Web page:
Contributed by Josh Hager
The Memorial Tower, or the Belltower in today’s parlance, has its history in the legacy of the First World War. State College lost approximately thirty of its alumni in fighting along the Western Front, which inspired a grassroots campaign amongst surviving alumni to construct a monument in memory of their fallen classmates. In conjunction with the college administration, the alumni formed a Memorial Committee to oversee the project. Letters sent to all alumni asked for donations and ideas. Most alumni gave monetarily; some of the ideas offered were equally generous, including detailed plans for an entrance arch to campus, a statue, and an estate with the number of windows equaling the number of war dead. Due to the combination of relatively little expense and the potential to create a centerpiece of campus in honor of the deceased veterans, the Memorial Committee settled on a tower. However, the tower did not arise all at once; rather, due to intermittent funding, the college constructed the tower in several phases from 1921 through 1937, when help from the Works Progress Administration finally completed the tower.
Throughout the entire construction process the fact that the tower was a memorial remained the focal point of the project. Builders installed a room at the base of the tower and included various artifacts relevant to the veterans; subsequently the builders sealed the room with a brass door that visitors see today. In addition, to ensure that the Tower would perpetually honor those who inspired its construction, the alumni added a plaque that included the names of the fallen soldiers.
However, a happy twist of fate created something of a snafu with the memorial plaque. Included on the plaque was a veteran named George Jeffers. The designers of the plaque, along with Jeffers’s family, believed that Jeffers had died due to severe combat wounds. Fortunately, while Jeffers did receive severe wounds during fighting at the front, he recovered, making the reports of his death somewhat premature. News of Jeffers’s recovery came to Raleigh after the finalization of the memorial plaque. Therefore, through a set of unlikely circumstances, the Tower commemorated the death of a man who was, in point of fact, very much alive.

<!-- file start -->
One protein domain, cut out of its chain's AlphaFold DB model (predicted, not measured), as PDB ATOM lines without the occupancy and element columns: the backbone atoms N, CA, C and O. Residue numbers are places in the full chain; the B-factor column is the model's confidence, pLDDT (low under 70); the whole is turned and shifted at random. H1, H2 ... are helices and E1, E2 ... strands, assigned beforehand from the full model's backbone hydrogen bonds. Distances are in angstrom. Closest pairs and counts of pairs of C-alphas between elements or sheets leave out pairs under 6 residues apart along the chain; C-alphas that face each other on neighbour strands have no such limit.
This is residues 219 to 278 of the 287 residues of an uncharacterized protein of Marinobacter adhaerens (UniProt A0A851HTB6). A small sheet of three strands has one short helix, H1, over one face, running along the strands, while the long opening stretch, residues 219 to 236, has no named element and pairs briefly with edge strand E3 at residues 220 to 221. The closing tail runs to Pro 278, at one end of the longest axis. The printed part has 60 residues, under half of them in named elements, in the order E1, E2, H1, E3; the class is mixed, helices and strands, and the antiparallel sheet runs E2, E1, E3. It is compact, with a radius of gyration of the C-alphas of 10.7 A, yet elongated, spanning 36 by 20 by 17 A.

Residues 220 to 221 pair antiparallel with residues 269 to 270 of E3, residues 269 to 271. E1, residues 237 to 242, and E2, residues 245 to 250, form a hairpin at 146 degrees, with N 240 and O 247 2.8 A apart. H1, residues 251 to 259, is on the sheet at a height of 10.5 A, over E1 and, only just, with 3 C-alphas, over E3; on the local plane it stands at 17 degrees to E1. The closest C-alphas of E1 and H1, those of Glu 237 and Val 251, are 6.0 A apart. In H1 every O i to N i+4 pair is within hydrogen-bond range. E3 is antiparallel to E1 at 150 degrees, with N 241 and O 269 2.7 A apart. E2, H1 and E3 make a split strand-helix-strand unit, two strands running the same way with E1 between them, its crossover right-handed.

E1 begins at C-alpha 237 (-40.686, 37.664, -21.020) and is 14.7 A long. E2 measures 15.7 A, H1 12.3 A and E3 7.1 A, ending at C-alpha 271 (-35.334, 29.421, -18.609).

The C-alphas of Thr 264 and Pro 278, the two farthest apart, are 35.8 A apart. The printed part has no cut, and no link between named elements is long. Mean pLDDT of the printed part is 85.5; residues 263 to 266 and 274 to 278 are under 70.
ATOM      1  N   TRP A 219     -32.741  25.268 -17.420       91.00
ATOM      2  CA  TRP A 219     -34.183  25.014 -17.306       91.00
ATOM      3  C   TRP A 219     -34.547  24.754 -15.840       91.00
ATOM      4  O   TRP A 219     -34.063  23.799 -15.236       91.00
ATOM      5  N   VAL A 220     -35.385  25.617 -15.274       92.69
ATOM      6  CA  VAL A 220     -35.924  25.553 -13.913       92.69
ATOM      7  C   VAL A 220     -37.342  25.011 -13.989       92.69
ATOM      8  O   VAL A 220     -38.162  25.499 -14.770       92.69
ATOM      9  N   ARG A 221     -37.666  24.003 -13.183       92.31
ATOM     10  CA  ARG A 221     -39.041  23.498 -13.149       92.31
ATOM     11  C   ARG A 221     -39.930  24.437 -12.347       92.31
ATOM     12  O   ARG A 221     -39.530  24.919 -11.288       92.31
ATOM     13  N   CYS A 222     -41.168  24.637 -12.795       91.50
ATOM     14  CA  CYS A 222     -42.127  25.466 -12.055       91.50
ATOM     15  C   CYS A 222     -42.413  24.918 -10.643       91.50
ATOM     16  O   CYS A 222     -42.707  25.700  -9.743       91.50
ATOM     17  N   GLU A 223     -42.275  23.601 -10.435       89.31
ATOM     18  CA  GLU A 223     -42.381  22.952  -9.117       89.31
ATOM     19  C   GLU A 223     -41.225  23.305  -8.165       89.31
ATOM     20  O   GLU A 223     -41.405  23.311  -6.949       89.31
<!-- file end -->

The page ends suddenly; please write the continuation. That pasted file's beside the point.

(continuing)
Yet a visitor to the Belltower today will not encounter George Jeffers when she reads the memorial plaque, even though today’s plaque is the same one that the alumni originally installed on the Tower. Furthermore, the Memorial Committee did not retroactively attempt to remove Jeffers from the plaque—the difficulty of such a task without ruining the rest of the plaque presented too great a monetary risk. How, then, did Jeffers disappear from the plaque? Actually, he never did. Look closely at the plaque and one finds “George Jefferson.” The cheapest solution to the Jeffers problem, and the solution that would damage the look and solemnity of the plaque the least, was to add two letters to Jeffers and make it Jefferson. No “George Jefferson” from North Carolina State College died in the war, so in a sense one of the honored dead on the Belltower is a fake, but this “fix” is certainly preferable to perpetuating the view that a living alumnus and veteran passed away in the war. We encourage visitors to the Tower to try to find George Jefferson on the plaque—because now you know why a man who never existed is engraved forever on the side of NCSU’s most famous landmark.
For more information on the history of NCSU, please visit our website at http://www.lib.ncsu.edu/specialcollections.
For more images like the one above, visit Historical State at http://historicalstate.lib.ncsu.edu